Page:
Julián: Everything is online. You're adding all of the different tooling for influencers and charities to start a working online. How is the current situation, like the current events, have impacted Softgiving? Are you seeing like way more activity lately? Like more people raising money for different activities right now? What's it looking like in today's world.
Matt: The events of this year through the Australian wildfires that were only six months ago and in COVID starting in March and the Black Lives Matter movement, all of these events, really, everybody can probably agree, it's been a pretty chaotic year for everybody. And so what that did was it triggered a lot of influencers to, to really think for the first time like, "Hey, this is a cause I care about, I want to get involved. I can't put out wildfires myself. I can't go and help patients infected with COVID. I might not be able to participate in the protest or I want to do more than just participate in the protest." And so that's when they get the passion to want to go out and help these causes. And the next thing they think is like, "Okay, well, what do I need to do next? And how do I do it?"
Matt: And that's when they come to us and say, hey, these things aren't important to me and my audience, how can I make this as effective as possible? And that's when we work with them and really make sure that we tailor that to their audience in a meaningful and impactful way that really speaks to the cause that they're trying to raise funds for. And over the last couple of months, that's expanded to brands that have seen the work that we've done, and they want to get engaged as well. It's really important for them to support causes that their customers care about. And so that's when they've been engaging and reaching to us and we've been activating their philanthropy through our charity streams.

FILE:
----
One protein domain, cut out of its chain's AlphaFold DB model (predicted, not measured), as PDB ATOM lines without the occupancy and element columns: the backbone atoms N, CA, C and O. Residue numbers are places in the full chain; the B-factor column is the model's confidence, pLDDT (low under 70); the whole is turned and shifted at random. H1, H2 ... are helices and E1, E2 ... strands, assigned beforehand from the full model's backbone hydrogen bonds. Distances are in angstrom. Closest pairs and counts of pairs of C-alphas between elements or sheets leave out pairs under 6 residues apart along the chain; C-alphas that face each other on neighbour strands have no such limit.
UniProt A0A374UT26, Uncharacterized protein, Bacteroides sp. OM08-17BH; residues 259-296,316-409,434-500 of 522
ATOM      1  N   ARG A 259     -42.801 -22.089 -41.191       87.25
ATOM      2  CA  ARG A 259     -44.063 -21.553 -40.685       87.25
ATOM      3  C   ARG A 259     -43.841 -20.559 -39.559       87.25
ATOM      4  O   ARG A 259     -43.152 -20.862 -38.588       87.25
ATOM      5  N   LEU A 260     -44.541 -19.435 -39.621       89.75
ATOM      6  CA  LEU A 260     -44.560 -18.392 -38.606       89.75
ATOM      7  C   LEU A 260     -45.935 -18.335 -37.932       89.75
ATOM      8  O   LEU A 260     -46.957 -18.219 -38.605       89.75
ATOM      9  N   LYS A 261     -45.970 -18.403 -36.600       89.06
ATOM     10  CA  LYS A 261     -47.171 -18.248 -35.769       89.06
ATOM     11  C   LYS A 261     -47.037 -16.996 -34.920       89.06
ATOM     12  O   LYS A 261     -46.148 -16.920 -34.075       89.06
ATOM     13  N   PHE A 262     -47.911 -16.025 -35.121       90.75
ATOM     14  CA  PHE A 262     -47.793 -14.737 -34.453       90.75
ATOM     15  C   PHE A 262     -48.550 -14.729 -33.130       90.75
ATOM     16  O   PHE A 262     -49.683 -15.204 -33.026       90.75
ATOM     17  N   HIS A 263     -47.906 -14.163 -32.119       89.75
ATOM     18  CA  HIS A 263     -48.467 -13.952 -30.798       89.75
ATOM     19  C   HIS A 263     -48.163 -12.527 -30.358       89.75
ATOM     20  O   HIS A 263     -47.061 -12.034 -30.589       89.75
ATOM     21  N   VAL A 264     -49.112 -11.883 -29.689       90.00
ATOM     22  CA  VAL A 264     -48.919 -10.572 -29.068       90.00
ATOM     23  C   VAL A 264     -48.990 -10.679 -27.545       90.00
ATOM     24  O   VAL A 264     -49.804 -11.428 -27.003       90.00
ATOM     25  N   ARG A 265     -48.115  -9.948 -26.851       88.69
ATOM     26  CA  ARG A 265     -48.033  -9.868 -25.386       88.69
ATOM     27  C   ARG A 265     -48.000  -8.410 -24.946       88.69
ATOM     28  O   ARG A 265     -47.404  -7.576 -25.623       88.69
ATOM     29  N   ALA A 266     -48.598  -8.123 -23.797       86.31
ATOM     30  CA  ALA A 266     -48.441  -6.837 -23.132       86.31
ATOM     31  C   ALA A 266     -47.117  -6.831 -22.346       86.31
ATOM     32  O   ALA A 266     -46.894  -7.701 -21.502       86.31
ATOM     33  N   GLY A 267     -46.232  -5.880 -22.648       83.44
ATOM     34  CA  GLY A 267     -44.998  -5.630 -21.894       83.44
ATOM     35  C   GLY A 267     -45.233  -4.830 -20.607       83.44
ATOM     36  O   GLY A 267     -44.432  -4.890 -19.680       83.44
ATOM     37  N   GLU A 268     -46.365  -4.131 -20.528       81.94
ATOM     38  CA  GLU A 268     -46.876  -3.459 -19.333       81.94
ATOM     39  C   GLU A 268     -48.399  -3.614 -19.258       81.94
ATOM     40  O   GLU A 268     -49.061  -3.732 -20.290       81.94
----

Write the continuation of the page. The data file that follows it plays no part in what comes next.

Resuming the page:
Matt: And so additional funds are being raised and additional items are being given away for those that donate, the gamification has increased. And so it's really been this great relationship where the influencers and the brands have really leaned on each other to raise money for great causes and with everything that's been happening in the world, it just has kept pushing people to do more, which is then just led to more philanthropy and more online fundraising.
Brian: Yeah. I'd also say that it's been affected by the lack of in person event, right. And charity streams, I think have proven to be a fantastic way for charities to be able to raise funds when they couldn't otherwise. And, I don't think it's temporary. I think that what we're really seeing is that it's providing a level of engagement and fundraising that you really can't get in another way.